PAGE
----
Eversource, which transmits 80 percent of the electric load in the state, can allocate 80 percent of the $4 million for municipalities to its VNM customers, or $3.2 million. United Illuminating, now called Avangrid, carries the balance of the state's power.

An Eversource official seemed open to the legislative proposal accommodating the stranded cities, while cautioning that there's still a lot to learn about the administrative, operational, engineering and cost impacts on the broader distribution system from myriad alternative-energy projects.

“This program, if we just expand it by $5 million and it's really purposed for dealing with the few municipal entities in the queue right now, that makes sense, but all those other issues we need to keep looking at … ,” said Ed Davis, director of rates for Eversource.

Eversource's concern is that as these kinds of programs expand, there's a cost to customers, Davis said.

High cost per kilowatt hour

The utility buys excess power from the generating municipalities, at more than about 20 cents per kilowatt hour, on average, which is pretty high for production, he said.

“Somebody has to pay for that, so what happens, the cost of these programs are borne by our customers,” Davis said. “Our concern is as the program expands we're seeing increases to what ratepayers are supporting.”

In written testimony, the Office of Consumer Counsel (OCC) also expressed concern about ratepayer impact, but gave conditional support for the $5 million VNM-cap expansion.

The state Department of Energy and Environmental Protection said it's analyzing VNM in the context of other state programs to increase clean energy in Connecticut as part of an upcoming update to its statewide Comprehensive Energy Strategy plan.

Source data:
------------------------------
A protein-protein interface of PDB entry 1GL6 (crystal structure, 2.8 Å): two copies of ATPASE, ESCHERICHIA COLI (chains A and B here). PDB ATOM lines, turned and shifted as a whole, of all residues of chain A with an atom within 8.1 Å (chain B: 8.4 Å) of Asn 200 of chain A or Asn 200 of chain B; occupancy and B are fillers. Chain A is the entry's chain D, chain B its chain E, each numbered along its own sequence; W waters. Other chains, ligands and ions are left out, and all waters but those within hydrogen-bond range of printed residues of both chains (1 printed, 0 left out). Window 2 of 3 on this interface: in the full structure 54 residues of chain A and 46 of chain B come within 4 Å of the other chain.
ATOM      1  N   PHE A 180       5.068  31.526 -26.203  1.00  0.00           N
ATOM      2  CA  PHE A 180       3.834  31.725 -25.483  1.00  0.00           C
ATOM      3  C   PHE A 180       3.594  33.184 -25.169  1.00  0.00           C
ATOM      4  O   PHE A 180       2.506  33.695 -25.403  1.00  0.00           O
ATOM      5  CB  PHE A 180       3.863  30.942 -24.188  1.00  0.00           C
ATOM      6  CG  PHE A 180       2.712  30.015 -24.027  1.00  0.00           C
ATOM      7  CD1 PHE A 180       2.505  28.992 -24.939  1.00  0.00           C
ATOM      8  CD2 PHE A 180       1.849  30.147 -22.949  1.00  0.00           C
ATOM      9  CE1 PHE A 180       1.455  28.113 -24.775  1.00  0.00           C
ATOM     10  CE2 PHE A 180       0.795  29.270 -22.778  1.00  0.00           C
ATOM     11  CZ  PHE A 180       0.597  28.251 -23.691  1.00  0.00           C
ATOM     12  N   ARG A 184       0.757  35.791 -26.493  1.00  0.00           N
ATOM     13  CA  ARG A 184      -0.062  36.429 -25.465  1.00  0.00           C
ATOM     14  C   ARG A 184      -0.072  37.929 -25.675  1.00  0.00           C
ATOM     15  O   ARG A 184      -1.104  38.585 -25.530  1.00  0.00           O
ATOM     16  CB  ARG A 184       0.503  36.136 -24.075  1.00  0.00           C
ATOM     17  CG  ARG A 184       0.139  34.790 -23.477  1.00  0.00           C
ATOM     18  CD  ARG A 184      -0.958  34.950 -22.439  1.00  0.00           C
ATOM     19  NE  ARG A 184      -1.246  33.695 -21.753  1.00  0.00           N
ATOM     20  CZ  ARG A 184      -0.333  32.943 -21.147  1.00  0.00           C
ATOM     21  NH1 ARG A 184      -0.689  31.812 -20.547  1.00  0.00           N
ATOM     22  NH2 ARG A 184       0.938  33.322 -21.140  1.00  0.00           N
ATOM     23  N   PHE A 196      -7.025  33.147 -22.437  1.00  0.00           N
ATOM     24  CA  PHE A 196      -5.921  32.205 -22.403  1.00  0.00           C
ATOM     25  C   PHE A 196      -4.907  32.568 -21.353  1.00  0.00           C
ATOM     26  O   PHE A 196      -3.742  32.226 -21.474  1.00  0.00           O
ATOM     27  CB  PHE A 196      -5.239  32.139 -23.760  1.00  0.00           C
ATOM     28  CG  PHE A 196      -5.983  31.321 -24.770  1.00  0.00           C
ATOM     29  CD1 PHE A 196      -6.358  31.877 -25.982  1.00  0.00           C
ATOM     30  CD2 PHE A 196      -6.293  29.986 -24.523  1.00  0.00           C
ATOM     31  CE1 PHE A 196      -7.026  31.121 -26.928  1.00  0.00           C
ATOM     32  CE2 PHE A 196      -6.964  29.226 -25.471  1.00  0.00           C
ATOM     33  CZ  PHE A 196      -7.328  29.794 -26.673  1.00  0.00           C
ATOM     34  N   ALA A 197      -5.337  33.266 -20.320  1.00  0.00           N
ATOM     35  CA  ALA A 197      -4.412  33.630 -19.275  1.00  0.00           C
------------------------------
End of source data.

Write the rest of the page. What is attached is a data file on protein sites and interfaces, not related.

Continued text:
Miniscule impact

Michaud, the energy lawyer, said the impacts on the distribution system from the VNM program are miniscule.

“[Utilities] will argue that they're looking out for the ratepayers and they don't want costs to be shifted to the ratepayers who don't use solar; I don't really agree with that argument,” he said. “ … What's happening … is the private contractors are actually paying to upgrade the system.”

Stafford is among the towns that isn't stranded, building 2.8 megawatts of solar arrays, including an 800-kilowatt unit at a landfill that it hopes will offset 80 percent of its electricity costs. It's paying to upgrade the distribution system for its project and is buying its solar equipment rather leasing it. It expects to pay off the equipment in nine years and save $250,000 to $300,000 a year by year 10, said Dennis Milanovich, town engineer.

The challenge is to produce only as much power as you need, said Milanovich, who praises the VNM program, but acknowledges its complexity.

“You put in a lot of hours on something like this to get your arms around it,” he said. “It's not been too hard a burden, but it could have been a little easier.”

Michaud said the program is a victim of its own success and limitations.

“If they would lift the cap, the program — Connecticut has over 240 closed landfills — could theoretically energize the entire state on landfills, approximately 80 megawatts worth if you were to use every closed landfill,” he said.

It would essentially be enough generation to replace a small fossil-fuel burning power plant, Michaud said.